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PATTERNS AND CONTROLS OF DISSOLVED ORGANIC MATTER EXPORT BY MAJOR RIVERS: A NEW SEASONAL, SPATIALLY EXPLICIT, GLOBAL MODEL
McCrackin, M., J. Harrison, AND J. Compton. PATTERNS AND CONTROLS OF DISSOLVED ORGANIC MATTER EXPORT BY MAJOR RIVERS: A NEW SEASONAL, SPATIALLY EXPLICIT, GLOBAL MODEL. Presented at Association for the Science of Limnology and Oceanography, February 17 - 22, 2013.
River-derived dissolved organic matter (DOM) influences metabolism, light attenuation, and bioavailability of metals and nutrients in coastal ecosystems. Recent work suggests that DOM concentrations in surface waters vary seasonally because different organic matter pools are mobilized during different flow regimes. However, sub-annual patterns and controls on DOM export are poorly understood at large catchment scales. We used measured data from online databases and scientific literature to develop the first global, spatially explicit suite of models called NEWS-DOM-S (Nutrient Export from Watersheds) to predict seasonal export of dissolved organic carbon (DOC), dissolved organic nitrogen (DON), and dissolved organic phosphorus (DOP). Contrary to general assumptions, model runs suggested that seasonal DOM cycles were regionally decoupled. For example, seasonal export of DOC, DON, and DOP varied by a factor of 7, 3, and 6, respectively, for boreal and arctic regions and by a factor of 2, 3, and 16, respectively, for tropical regions. DOC, DON, and DOP export were positively related to runoff due to flushing effects. DON export was negatively related to temperature, due likely to biotic processing and uptake.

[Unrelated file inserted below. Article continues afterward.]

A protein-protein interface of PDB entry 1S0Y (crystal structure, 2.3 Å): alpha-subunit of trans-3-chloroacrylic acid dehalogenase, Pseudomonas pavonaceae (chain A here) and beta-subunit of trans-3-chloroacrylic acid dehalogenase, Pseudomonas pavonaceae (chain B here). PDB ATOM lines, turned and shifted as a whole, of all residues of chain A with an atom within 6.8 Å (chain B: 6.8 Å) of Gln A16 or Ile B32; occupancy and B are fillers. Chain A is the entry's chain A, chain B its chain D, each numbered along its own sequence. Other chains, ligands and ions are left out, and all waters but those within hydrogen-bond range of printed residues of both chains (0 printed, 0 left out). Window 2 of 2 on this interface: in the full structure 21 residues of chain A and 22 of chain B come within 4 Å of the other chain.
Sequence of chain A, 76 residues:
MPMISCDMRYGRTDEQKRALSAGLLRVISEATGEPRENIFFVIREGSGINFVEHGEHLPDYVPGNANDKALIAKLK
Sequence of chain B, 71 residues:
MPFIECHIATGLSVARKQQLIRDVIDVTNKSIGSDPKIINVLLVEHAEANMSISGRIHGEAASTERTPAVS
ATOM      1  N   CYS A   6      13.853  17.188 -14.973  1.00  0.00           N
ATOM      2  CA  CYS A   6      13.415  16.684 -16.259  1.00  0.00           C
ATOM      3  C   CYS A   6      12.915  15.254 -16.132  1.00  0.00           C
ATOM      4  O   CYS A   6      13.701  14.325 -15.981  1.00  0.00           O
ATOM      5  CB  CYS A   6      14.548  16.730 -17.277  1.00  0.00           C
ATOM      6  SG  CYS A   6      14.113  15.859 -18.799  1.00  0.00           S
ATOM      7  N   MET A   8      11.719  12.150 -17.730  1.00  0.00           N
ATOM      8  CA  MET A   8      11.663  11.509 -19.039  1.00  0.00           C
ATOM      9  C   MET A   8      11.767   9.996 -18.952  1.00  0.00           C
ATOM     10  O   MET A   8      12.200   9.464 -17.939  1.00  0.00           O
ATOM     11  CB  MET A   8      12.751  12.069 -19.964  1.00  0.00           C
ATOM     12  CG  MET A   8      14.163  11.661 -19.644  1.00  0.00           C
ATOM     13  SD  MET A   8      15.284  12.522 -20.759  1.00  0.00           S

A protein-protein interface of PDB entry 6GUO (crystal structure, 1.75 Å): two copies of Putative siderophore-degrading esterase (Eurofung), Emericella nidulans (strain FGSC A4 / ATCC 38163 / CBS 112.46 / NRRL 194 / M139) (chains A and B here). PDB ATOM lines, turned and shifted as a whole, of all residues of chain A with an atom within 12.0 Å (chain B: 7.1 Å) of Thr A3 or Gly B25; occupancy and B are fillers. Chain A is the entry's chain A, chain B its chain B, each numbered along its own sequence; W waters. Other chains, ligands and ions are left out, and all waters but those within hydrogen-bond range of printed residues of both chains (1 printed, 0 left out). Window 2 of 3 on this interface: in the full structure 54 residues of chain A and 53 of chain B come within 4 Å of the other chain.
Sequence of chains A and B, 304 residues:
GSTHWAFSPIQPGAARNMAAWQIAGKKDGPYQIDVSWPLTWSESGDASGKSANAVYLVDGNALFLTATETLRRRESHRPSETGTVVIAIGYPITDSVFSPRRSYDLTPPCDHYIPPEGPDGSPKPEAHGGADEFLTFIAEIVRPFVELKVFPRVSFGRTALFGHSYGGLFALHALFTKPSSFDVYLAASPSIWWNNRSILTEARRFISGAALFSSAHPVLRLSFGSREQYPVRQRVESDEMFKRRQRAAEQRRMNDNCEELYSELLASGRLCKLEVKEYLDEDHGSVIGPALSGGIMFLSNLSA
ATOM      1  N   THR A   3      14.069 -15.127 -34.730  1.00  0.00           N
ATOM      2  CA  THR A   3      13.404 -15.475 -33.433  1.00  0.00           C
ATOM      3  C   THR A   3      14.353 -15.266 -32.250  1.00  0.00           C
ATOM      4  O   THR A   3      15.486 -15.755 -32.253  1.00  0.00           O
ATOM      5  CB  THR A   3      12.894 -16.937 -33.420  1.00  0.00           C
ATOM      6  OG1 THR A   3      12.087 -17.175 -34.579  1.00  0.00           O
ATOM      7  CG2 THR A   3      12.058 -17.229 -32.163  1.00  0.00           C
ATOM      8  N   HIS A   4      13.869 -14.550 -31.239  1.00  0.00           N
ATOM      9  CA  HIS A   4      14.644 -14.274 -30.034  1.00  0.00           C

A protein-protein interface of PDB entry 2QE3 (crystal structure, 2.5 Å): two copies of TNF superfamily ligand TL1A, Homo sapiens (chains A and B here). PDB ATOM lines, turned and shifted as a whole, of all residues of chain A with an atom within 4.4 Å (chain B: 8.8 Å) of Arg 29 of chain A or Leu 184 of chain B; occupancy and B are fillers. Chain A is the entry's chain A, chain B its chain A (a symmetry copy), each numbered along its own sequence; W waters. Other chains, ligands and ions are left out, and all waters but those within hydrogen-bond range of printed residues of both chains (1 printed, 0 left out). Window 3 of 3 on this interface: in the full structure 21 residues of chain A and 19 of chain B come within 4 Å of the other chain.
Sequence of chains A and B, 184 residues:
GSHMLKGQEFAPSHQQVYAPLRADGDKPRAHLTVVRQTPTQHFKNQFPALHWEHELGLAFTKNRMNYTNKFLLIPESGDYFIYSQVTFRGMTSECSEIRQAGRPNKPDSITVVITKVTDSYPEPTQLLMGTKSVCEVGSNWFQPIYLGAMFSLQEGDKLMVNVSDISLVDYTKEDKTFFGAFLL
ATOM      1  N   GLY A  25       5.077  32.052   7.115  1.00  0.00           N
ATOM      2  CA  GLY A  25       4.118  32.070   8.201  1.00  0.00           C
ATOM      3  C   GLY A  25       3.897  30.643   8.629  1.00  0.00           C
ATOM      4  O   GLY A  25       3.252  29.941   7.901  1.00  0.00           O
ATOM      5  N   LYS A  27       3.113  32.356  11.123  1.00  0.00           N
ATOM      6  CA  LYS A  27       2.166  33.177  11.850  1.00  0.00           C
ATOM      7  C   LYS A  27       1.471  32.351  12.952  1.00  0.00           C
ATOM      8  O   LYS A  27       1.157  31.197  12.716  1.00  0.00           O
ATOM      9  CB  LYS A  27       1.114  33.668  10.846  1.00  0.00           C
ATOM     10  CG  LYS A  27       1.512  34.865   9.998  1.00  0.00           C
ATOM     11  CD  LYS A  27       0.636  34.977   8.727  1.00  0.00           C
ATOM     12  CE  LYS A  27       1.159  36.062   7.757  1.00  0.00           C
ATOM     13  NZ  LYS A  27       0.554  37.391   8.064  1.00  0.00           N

Dissolved organic matter (DOM) can have important impacts on nutrient cycles and water quality, yet few models specifically include tracking of dissolved organic forms of carbon, nitrogen or phosphorus. National Research Council post-doc Michelle McCrackin, in conjunction with John Harrison of Washington State University and Jana Compton of the US EPA, has recently developed a global, seasonal model of dissolved organic forms of carbon, nitrogen or phosphorus. Her work illustrates the importance of climate as an influence on DOM transport, and also found that these forms were sometimes decoupled, which has immportant implications for aquatic productivity and water quality.
URLs/Downloads:RECONCILIATION FOR ABSTRACT MCCRACKIN.DOCX
Record Details:Record Type: DOCUMENT (PRESENTATION/ABSTRACT)
Organization:U.S. ENVIRONMENTAL PROTECTION AGENCY
OFFICE OF RESEARCH AND DEVELOPMENT
NATIONAL HEALTH AND ENVIRONMENTAL EFFECTS RESEARCH LAB
WESTERN ECOLOGY DIVISION
FRESHWATER ECOLOGY BRANCH